Equilibrium Price

What is Equilibrium Price?

The equilibrium price is understood to be a market price at which both the supply and the demand in a market for a certain good match. The determination of the respective equilibrium price is based on the assumption that companies want to sell their goods at a maximum price. For the consumers, the contrary assumption is formulated that they want to buy the respective product as cheaply as possible. Companies try to achieve the equilibrium price successively by making price adjustments.

In the following lesson, you will learn everything you need to know about equilibrium price and what it means to businesses. There are also some exercises at the end of the lesson to help you learn the content.

  • Synonyms: market equilibrium price | Market equilibrium
  • English: equilibrium price

Why is the equilibrium price important?

According to lawfaqs.net, the equilibrium price is important for companies that want to determine the price of certain goods as part of their pricing policy. The equilibrium price acts as an important benchmark to which those responsible can orient themselves. After all, it is inherent in this price that the quantity of products offered corresponds to the quantities demanded on the market. There is therefore no excess.

Conversely, this means that there are surpluses if prices are different. Either the demand is greater than the supply or the supply is greater than the demand. Companies have to take this into account as part of their pricing policy and, at best, achieve the equilibrium price.

What is the equilibrium price?

Economic goods such as services or products can be traded at different prices. The so-called equilibrium price is when the amount of supply corresponds exactly to the amount of demand. Then it is the equilibrium price of the product, which is also known as the optimal price. The market is now in perfect equilibrium. There is no longer any surplus.

Supply function and demand function

Both the supply function and the demand function are of eminent importance when it comes to calculating the equilibrium price. It is inherent in the demand function that with rising prices the demand falls, while with the supply function with rising prices the willingness of the companies for a larger supply increases.

Consequently, the equilibrium price is the intersection of both functions:

  • Supply function: sets price and quantity of goods in relation to one another
  • Demand function: sets consumer price and demand in relation to one another

Equilibrium price: graphical representation

Equilibrium Price

Different constellations far from the equilibrium price

At the equilibrium price, supply and demand are in equilibrium. In addition, two different constellations are conceivable:

  • Price above equilibrium price: supply exceeds demand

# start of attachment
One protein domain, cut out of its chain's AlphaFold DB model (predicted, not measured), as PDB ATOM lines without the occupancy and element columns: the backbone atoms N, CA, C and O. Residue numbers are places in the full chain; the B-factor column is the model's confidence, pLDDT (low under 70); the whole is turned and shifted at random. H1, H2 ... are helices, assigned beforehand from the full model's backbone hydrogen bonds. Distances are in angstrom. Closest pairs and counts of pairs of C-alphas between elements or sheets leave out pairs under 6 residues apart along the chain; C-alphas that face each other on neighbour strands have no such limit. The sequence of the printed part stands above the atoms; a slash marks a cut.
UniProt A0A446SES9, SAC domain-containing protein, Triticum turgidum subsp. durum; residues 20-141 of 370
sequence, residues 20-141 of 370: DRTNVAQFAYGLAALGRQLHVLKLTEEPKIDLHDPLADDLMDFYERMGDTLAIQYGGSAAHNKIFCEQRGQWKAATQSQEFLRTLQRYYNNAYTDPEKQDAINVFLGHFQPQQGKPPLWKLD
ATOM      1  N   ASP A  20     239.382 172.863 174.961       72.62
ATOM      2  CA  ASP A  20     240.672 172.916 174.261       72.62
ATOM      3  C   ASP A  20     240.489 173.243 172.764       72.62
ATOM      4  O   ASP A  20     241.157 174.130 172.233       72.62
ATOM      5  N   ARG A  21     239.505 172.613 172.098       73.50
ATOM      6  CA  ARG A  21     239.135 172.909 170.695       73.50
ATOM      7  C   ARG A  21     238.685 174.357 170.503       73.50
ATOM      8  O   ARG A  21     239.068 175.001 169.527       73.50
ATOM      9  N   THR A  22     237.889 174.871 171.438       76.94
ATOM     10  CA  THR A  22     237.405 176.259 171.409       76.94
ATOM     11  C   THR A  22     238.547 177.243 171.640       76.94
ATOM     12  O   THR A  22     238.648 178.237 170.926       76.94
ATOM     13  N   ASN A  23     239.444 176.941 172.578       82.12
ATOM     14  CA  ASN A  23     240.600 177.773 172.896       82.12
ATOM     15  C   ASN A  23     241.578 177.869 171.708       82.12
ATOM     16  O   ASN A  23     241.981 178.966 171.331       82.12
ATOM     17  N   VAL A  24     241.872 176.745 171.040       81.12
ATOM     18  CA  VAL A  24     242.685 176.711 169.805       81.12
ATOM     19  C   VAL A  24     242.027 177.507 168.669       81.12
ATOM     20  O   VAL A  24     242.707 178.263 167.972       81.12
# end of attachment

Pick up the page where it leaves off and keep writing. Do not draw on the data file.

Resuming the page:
• Price below the equilibrium price: demand exceeds supply

Business adjustments to the equilibrium price

An equilibrium price is only conceivable with comprehensive transparency of demand and supply. However, this transparency is utopian. That is why companies and consumers do not know the equilibrium price. With the help of adjustments, the company can modify the price in order to gradually approach the equilibrium price. After making some price adjustments, companies find the price that approximates the equilibrium price.


The “Drinking Water GmbH” offers a new water at a price of 10 € per bottle. However, some bottles remain in the warehouse – there is an excess supply. As a result, the company corrects the price to € 8. Now consumers come to the store even though the bottles are already sold out. For this reason, Drinking Water GmbH is raising the price to € 9. This price corresponds at least approximately to the equilibrium price.

The equilibrium price in science and practice

Even if companies certainly use the equilibrium price to calculate the product price, the meaning of this term differs in practice and science.

Equilibrium Prize in Science

In economics and business administration the thesis is represented that an equilibrium price is possible in almost every market environment. The graphical intersection of the demand and supply curve can always be calculated. However, from a scientific point of view, this constellation is only possible if it is a perfect market. For the inquiring consumer, it is irrelevant from which supplier they buy their product. If a provider increases its price, this no longer works.


The companies “Müller GmbH”, “LuBa GmbH” and “Fischer AG” are active in the market for hot air balloons. For years it was a perfect market with all three companies offering the same products at the same price. Now the company “LuBa GmbH” wants to earn more money and is increasing the prices. Consumers notice this and turn to the competition. The equilibrium price is a thing of the past.

Equilibrium price in practice

In practice, an equilibrium price is seldom or even impossible. Rather, the companies are responsible for numerous different price adjustments. These all aim to tend to reach the equilibrium price. However, this often fails because of the certain lack of transparency that accompanies almost all markets.

On the one hand, the companies do not know exactly how high the demand is, while the consumers cannot judge exactly how high the supply is. For this reason, companies cannot precisely determine and set the equilibrium price. Only price adjustments are possible.